Hayes: The following is a personal example of how I used Type 1 (explicit, direct, traditional) teaching while representing this particular standard to 4th grade students last fall. They were expanding their skills in long division by using one divisor and a three-digit dividend. We used the standard algorithm, or the procedure recognized internationally and by parents. (Teaching the standard algorithm is required in TEKS, although other algorithms may also be taught. This was a concession some of us made when writing the standards. Regardless, all students must show “procedural fluency as in carrying out procedures flexibly, accurately, efficiently, and appropriately,” according to the Introduction.)


“Use a problem-solving model”Label and learn the historical model with its divisor, dividend, quotient, and radical sign. Use arrows to show visible directions required in each step. With multiple digits in the dividend, there are specific and repetitive procedures.


“Analyze given information”Understand the need to know multiplication facts, subtraction accuracy, and placing digits in the proper space.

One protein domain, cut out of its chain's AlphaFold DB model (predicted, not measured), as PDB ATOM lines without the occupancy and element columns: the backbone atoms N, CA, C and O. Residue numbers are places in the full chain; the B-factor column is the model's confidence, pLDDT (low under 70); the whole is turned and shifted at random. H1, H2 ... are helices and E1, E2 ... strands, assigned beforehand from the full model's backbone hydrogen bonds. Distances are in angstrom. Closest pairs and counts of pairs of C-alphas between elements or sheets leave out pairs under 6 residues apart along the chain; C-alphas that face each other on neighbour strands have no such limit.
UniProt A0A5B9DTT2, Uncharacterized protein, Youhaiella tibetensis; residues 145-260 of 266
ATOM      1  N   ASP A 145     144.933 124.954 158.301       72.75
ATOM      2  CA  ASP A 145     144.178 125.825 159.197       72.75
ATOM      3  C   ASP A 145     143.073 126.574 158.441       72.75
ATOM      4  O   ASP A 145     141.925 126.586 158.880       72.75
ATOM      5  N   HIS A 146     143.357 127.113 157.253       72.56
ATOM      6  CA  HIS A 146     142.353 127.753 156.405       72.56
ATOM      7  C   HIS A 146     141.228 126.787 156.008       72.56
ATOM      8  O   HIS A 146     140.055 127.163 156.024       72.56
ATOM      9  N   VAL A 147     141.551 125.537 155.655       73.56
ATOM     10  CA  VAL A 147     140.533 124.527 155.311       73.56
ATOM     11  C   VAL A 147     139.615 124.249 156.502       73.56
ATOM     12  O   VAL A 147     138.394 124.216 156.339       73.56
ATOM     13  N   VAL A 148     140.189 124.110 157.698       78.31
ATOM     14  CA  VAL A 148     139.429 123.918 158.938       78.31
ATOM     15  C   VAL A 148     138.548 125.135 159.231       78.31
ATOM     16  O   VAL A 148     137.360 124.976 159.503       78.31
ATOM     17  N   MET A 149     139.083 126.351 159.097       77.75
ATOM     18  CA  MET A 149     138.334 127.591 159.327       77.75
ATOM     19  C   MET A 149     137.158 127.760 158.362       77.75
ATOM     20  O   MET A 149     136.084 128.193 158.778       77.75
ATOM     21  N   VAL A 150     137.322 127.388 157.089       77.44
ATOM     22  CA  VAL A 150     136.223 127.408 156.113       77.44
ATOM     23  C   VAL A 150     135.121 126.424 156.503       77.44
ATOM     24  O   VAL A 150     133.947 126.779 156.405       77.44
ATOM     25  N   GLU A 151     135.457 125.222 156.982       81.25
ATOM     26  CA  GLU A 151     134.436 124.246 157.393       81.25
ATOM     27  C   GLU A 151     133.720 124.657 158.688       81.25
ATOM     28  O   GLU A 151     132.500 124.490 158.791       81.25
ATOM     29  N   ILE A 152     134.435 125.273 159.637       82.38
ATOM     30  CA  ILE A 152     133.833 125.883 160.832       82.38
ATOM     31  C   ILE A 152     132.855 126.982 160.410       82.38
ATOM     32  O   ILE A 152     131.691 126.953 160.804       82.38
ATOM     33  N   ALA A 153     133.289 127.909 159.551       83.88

“Formulate plan or strategy”Walk through every step to solve the problem before students start writing.


“Determine a solution”Solve the problem; get an answer.


“Justify the solution”Use multiplication of the quotient times the divisor to see if it equals the dividend.


“Evaluate the problem-solving process”Review the many steps needed to solve this problem: multiplication, subtraction, repetition of the steps inside the problem, if necessary, and directionality. (Division is the great proof of automaticity in multiplication skills and a student’s being able to follow the many changes in physical direction while placing numbers in correct locations within the problem. Directionality is a huge task for many students to master in division.)